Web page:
Articles | Volume 23, issue 2
28 Feb 2005
 | 28 Feb 2005

Cluster multispacecraft observations at the high-latitude duskside magnetopause: implications for continuous and component magnetic reconnection

A. Retinò, M. B. Bavassano Cattaneo, M. F. Marcucci, A. Vaivads, M. André, Y. Khotyaintsev, T. Phan, G. Pallocchia, H. Rème, E. Möbius, B. Klecker, C. W. Carlson, M. McCarthy, A. Korth, R. Lundin, and A. Balogh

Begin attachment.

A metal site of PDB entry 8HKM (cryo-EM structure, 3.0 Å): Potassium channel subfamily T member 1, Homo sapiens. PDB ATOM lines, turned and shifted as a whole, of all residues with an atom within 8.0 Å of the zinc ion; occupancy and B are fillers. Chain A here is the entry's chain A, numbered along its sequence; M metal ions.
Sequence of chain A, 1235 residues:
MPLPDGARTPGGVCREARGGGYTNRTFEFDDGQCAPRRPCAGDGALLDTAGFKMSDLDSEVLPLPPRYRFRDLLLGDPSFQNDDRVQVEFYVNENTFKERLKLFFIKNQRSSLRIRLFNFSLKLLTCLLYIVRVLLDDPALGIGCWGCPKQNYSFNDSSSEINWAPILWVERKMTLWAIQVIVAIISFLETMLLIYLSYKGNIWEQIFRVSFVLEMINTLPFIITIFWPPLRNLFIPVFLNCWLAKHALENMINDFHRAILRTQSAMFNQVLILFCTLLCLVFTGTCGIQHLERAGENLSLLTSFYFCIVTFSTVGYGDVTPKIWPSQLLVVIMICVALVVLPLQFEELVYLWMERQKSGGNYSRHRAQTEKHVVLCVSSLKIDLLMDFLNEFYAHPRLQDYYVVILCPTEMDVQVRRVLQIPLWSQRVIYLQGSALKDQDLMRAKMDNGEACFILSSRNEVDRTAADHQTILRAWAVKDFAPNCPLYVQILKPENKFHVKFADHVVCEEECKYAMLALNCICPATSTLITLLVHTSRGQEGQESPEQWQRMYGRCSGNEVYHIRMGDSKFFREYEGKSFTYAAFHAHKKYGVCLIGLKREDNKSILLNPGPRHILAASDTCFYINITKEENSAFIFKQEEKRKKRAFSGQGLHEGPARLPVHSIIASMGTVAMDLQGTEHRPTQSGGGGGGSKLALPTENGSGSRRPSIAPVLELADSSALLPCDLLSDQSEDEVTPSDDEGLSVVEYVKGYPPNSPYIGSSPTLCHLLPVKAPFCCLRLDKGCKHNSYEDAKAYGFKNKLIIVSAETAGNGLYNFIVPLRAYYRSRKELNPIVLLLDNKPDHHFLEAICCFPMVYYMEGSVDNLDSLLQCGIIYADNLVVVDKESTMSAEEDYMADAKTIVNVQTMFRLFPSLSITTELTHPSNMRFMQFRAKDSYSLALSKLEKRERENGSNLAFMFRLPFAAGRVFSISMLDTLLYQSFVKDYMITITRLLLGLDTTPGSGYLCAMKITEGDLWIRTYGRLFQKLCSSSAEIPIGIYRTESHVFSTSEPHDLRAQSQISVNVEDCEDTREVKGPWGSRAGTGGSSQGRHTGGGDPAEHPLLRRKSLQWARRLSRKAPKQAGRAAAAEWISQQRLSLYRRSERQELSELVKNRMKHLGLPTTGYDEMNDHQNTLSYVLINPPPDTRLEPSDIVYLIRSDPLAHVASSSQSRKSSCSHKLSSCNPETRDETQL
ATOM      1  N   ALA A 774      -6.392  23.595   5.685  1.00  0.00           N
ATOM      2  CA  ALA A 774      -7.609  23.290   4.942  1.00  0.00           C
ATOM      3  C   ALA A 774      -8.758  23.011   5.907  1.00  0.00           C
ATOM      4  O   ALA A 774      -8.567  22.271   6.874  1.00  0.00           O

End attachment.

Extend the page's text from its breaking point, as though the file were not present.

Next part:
Abstract. We report multispacecraft Cluster observations of magnetic reconnection at the high-latitude magnetopause/magnetospheric boundary layer (MP/BL) under mainly northward interplanetary magnetic field (IMF) conditions. The event we study is on 3 December 2001 when the Cluster spacecraft were skimming the high-latitude duskside MP/BL during a period of about four hours. The orbit and configuration of the spacecraft were such that at least one satellite was present in the MP/BL during most of that period. We present the evidence of reconnection in the form of tangential stress balance between the magnetosheath and the MP/BL (Walén test) and in several cases in the form of transmitted magnetosheath ions in the MP/BL and incident/reflected magnetosheath ions in the magnetosheath boundary layer (MSBL) . The observations are consistent with magnetic reconnection occurring tailward of the cusp and going on continuously for a period of about four hours. The observed directions of the reconnection flows are consistent with the IMF orientation, thus indicating that reconnection is globally controlled by the IMF. Observations of a few flow reversals suggest passages of the spacecraft close to the X-line. The observation of low magnetic shear across the magnetopause during a flow reversal is consistent with component merging at least in one case. The observation of reconnection flows on the duskside magnetopause irrespective of the change in the sign of the IMF BY also suggests a better agreement with the component merging model, though antiparallel merging cannot be excluded because the distance from the X-line is not known.